For anyone who has never tried it, hitchhiking requires a whole lot of creativity, spontaneity and an insatiable appetite for adventure. It's fun, cheaper than driving and is good for the environment.
Hitchhiking is relatively common in Canada, Europe, Australia and many other countries, but unfortunately the xenophobic nature of most Americans makes the United States one of the worst countries for hitchhiking in the world.
Luckily, with its thousands of miles of open highway, Alaska is one of the best states to get a ride in in America. Yet, even here it can take a while as I was recently reminded.
About a month ago, my wife and I had decided to hike the Primrose-Lost Lake trail from end to end. We had planned ahead by putting a car at the trail head on each end, so we wouldn't have to back track at all.
Much to our chagrin, once we had completed the hike and got to our truck at the north end, we determined we had left both sets of keys in the truck at the south end.
So, after some brief finger pointing and the realization that we had no ride, we knew what we had to do hitchhike to the other end.
I'll be honest, we were really disappointed. Not because we knew we had to hitch, since neither of us mind hitchhiking. What upset us more was that we had just wasted the gas money to drive two vehicles practically to Seward, and now it looked like it was all for nothing.
We weren't without hope though, since we knew it was the opening weekend for the Silver Salmon Derby in Seward. We thought we would have no trouble getting a ride.
We were wrong.
Once we had hiked the distance from the trail head to the Seward Highway, we were surprised to find two other hitchhikers already waiting for a ride.
The unwritten rules of hitchhiking etiquette require that if you're not the first one there, you must stand at least 20 yards behind the hitchhikers already there.
Even without this rule, most hitchhiking veterans can tell you that thumbing in groups is often an exercise in futility. The best hitchhiking combinations for safety and getting rides, in order, are a woman and a man, two women, a lone man and two men.
Anyway, we decided to hike further up the road since they had first dibs on that area. Unfortunately, there weren't many roadside stops or pullout for several miles.
It's difficult and dangerous for drivers to stop going 50 miles per hour, so the chances of getting a ride are reduced anywhere without a place where cars regularly stop or slow down.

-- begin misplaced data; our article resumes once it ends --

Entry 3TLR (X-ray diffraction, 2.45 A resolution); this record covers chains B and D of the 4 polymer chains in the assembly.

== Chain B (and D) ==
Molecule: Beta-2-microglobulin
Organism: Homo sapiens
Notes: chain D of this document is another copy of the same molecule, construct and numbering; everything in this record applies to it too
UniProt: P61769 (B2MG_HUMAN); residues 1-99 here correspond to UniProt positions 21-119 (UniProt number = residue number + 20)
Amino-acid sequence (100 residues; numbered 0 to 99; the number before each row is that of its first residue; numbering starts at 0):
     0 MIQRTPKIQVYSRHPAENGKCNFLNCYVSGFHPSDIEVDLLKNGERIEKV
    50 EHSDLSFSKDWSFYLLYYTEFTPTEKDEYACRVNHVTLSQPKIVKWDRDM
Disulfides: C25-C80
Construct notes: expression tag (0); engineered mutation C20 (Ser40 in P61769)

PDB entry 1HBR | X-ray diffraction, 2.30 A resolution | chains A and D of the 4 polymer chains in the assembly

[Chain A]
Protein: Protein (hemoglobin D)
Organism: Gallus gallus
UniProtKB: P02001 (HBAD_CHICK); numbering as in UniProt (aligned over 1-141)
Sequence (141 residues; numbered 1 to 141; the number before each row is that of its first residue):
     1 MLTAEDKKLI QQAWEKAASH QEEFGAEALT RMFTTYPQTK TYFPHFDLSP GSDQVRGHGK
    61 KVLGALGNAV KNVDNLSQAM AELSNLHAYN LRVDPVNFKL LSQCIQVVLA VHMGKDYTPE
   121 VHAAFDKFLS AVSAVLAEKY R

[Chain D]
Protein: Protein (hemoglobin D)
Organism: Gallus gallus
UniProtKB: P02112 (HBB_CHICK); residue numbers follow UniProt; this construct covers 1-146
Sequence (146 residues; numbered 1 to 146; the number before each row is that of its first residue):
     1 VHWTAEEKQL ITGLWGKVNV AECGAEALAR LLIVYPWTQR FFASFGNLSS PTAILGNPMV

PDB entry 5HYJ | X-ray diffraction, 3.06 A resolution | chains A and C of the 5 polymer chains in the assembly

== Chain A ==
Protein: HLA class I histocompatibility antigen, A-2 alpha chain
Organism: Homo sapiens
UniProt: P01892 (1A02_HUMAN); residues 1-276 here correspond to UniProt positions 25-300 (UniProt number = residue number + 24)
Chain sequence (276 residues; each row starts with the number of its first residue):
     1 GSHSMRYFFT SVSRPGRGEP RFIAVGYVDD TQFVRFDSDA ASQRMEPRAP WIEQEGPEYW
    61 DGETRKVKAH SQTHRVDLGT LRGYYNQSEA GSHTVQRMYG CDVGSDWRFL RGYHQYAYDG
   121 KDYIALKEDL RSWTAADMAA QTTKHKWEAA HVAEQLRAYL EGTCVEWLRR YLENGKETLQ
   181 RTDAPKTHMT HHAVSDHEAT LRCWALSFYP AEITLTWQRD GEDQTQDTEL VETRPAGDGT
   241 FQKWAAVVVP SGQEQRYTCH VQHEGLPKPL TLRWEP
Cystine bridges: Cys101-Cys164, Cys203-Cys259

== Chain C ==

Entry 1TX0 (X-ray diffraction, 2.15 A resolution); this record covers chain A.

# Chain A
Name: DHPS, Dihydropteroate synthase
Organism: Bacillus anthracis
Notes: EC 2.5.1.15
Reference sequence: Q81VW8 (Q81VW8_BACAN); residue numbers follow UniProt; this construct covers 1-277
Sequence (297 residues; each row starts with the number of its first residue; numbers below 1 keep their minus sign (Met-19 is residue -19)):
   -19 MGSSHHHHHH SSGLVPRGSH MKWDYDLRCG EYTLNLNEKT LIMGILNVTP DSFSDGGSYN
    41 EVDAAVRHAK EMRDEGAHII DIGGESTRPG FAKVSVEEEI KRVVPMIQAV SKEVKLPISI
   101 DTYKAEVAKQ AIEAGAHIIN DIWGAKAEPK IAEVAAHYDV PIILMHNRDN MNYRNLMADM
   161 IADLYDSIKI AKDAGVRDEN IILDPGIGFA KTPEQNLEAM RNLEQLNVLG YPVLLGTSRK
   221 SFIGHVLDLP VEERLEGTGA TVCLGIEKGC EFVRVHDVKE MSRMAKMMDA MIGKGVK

Scores of cars and trucks went by, despite the fact that I tried to look as harmless and desperate as I could.
Most of the passing motorists looked like stereotypical weekend warriors based on all their fishing paraphernalia. You know the type, macho men heading down to the derby to go prove their bravery and the heroic skills they've retained from our days as hunters and gatherers.
Finally, though, after many miles of walking, a real man proved how brave he was by having the guts to stop and pick us up. He was what most people would describe as "just an old hippy," but I would describe him as warm, friendly and courteous. He did us a great favor that day.
It's been my experience that most rides come from a core group of regular stoppers, many of whom are former hitchhikers themselves, and that was the case with this fellow.
But for those of you reading this who have never tried picking someone up, maybe you should think about it sometime.
I'm not going to say that hitchhiking and picking up a hitchhiker aren't without risks. People do from time to time get robbed, raped or killed. No one should take or give rides trivially.
But, by in large, picking up hitchhikers is safe and has many redeemable aspects. It can be a cure for loneliness on the long drive to Anchorage, Seward or Homer. It can expand your mind as you engage in stimulating conversation with interesting people, sharing lots of different perspectives than the ones you may be used to in your usual circle of like-minded friends.
And perhaps most importantly, it reinforces the idea that humanity is generally good.
Joseph Robertia is a reporter for the Peninsula Clarion.
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